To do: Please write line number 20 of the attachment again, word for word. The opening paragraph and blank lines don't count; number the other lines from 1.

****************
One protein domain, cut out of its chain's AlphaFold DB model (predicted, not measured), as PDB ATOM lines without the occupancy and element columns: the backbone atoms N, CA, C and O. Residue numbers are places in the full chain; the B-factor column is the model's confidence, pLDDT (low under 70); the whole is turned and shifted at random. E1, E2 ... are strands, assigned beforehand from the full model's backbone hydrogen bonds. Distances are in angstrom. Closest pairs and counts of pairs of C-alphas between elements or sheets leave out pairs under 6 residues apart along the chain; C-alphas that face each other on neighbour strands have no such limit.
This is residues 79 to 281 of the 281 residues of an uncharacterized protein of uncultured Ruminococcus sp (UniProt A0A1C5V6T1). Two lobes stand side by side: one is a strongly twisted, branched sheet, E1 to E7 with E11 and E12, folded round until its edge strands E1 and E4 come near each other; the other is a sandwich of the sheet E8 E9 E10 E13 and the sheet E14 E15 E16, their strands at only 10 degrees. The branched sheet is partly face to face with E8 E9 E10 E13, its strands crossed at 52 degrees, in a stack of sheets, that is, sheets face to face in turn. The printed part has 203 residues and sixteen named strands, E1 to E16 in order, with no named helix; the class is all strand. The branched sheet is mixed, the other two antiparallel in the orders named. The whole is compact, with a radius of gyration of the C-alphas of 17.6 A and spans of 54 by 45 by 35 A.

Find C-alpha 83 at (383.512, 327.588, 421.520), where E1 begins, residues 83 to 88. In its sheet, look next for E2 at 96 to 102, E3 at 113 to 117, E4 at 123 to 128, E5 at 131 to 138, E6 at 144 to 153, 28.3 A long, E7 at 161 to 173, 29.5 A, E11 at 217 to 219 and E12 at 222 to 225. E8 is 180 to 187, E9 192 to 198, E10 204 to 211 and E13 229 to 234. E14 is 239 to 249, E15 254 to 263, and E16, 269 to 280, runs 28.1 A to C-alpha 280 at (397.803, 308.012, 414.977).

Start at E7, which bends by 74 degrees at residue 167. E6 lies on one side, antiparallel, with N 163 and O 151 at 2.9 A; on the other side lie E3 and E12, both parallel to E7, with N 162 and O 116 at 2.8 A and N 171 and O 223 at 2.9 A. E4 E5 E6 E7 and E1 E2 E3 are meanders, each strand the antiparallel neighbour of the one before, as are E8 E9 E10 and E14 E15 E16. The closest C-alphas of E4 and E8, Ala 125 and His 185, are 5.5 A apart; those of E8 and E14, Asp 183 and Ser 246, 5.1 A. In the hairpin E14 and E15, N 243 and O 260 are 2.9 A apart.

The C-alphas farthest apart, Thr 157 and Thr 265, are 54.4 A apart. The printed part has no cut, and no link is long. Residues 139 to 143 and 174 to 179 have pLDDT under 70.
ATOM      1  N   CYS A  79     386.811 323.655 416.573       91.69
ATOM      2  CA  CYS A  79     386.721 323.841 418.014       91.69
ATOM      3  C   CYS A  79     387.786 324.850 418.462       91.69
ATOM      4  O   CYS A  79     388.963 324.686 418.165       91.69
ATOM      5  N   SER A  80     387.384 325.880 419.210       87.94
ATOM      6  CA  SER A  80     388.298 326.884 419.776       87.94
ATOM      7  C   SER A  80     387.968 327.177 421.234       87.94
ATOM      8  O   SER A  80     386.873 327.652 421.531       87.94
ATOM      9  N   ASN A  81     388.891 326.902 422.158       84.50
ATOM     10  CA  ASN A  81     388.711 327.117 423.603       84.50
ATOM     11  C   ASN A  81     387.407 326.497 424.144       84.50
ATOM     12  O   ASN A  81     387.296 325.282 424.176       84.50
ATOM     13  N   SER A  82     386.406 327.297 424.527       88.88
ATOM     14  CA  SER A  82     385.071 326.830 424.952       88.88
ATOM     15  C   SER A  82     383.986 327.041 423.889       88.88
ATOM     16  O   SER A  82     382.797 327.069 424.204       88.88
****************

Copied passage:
ATOM     16  O   SER A  82     382.797 327.069 424.204       88.88